A Climate Action Plan (CAP) is currently being prepared to set out the steps we will take in East Dunbartonshire to support the Scottish Government's ambitious targets to secure a 75% reduction in carbon emissions (compared to 1990) by 2030, and to achieve net zero emissions by 2045, as set out in Scotland’s 2018-2032 Climate Change Plan Update. We propose to set a net-zero target for East Dunbartonshire, along with interim 'milestone' targets towards its achievement.
The CAP will build on the considerable progress the Council has already made in reducing our own carbon footprint in line with our Carbon Management Plan 2015-20. As set out in our fifth annual report on progress, the Council’s own corporate carbon emissions have already fallen 44% between 2012-13 and 2019-20. Work is under way to deliver a range of actions - contained in the Sustainability & Climate Change Framework Action Plan, which was approved by Council in December 2019 - to tackle climate change and fulfil our sustainability ambitions.
Efforts to reduce carbon emissions at an area-wide level are also being pursued through a range of Council strategies, including the Local Housing Strategy, Local Transport Strategy, Local Development Plan 2 and Economic Recovery Plan. A range of other work - including the delivery of our Flood Risk Management Plan, which is vital in responding to the increasing and intensifying rainfall experienced as a result of climate change - is important to help increase our resilience as weather patterns change.
The Council is also a partner in the preparation of the emerging Glasgow City Region Climate Adaptation Strategy and Action Plan. A full update on the Council’s recent climate change achievements is available in our fifth annual climate change report to the Scottish Government.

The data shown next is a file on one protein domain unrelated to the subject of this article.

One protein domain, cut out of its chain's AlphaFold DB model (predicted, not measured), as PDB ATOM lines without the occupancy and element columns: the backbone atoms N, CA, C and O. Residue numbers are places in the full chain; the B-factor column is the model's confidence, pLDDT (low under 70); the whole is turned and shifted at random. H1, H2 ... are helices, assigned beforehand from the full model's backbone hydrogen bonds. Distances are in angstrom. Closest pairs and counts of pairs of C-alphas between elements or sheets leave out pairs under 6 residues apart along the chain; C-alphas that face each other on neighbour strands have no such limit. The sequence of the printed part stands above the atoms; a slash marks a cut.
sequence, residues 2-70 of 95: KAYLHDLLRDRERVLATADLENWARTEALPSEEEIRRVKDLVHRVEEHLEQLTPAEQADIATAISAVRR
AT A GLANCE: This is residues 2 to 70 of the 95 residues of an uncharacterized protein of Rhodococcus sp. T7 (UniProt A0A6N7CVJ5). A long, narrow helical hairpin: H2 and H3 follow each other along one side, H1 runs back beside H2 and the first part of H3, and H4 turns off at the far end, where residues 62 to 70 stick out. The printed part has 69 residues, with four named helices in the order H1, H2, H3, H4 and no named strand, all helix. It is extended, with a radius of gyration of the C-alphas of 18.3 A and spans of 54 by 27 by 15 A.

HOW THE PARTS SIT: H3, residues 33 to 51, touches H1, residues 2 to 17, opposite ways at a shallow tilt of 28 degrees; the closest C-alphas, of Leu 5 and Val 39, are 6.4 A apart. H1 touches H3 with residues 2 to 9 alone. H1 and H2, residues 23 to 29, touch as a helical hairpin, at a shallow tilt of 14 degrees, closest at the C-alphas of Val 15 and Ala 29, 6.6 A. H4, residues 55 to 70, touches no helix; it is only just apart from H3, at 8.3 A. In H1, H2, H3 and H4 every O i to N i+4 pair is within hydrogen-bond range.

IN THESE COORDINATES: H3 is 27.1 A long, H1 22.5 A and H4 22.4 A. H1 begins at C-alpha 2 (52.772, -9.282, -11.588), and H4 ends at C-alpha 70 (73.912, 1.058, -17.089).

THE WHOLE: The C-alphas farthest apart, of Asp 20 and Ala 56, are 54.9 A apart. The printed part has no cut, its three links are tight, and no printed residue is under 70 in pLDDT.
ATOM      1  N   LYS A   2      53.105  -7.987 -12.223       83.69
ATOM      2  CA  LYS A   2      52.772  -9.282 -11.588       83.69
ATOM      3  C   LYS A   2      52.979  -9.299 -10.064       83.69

Stage 1 of the ‘Climate Conversation’, which ran from 8 March – 2 May 2021, was the first stage in preparing the CAP. It consisted of online surveys and events throughout the consultation period, which allowed the Council to seek local public opinion on climate change and related issues, and to discuss potential actions to reduce greenhouse gas emissions and improve our resilience to the accelerating impacts of climate change. It also provided an opportunity to consider the action that needs to be taken within the context of a green recovery from the economic and social impacts of the pandemic. Contributions to Stage 1 of the Climate Conversation are currently being analysed for inclusion in the emerging CAP.
We are also commencing work during 2021 on new strategies that will support the objectives of the CAP: the Open Space Strategy; Circular Economy Strategy; and Active Travel Strategy. Comments received during stage 1 of the Climate Conversation will be fed into the preparation of these strategies and further comments will be welcomed during the formal consultation stage for each document later in the year.
Advice on how you can reduce your carbon footprint is available on the Climate Change Resources webpage.
If it's an emergency, do we have time to act?
We do have time, albeit not much. The world's leading climate scientists warned in 2018 that there were only a dozen years left for global warming to be kept in check. So, time is tight, but we do have an opportunity to make a difference and it is crucial that we make the most of it.
If we act but other countries don't, are our efforts wasted?
There are various reasons for us to take action regardless. If we lead by example, we can demonstrate our success to others and encourage them to follow our lead. The actions we can take also have additional benefits, including short-term ones. While our influence on other countries may be limited, we can have confidence in international processes like the this year's UN Climate Change Convention of the Parties (COP26), which will bring decision-makers from around the world together in Glasgow to agree on ways to work together on this shared global challenge.
What actions should we prioritise?
Opportunities for action will vary depending on various factors including where you live, what your current lifestyle is like, etc. No action is insignificant, but it's useful to know what the big greenhouse gas emission sources are - in Scotland, transport is the largest contributor (12.9%), followed by businesses (8.4%) and agriculture (7.5%). Energy supply and residential emissions are other key sources.
How will we know what others in East Dunbartonshire are doing to support our efforts?
The action required to tackle climate change is wide and varied. While it will be difficult to collate and share details of all relevant developments, through the emerging Climate Action Plan the Council will aim to share key information about what's happening across the area and the impact that this is having on emissions.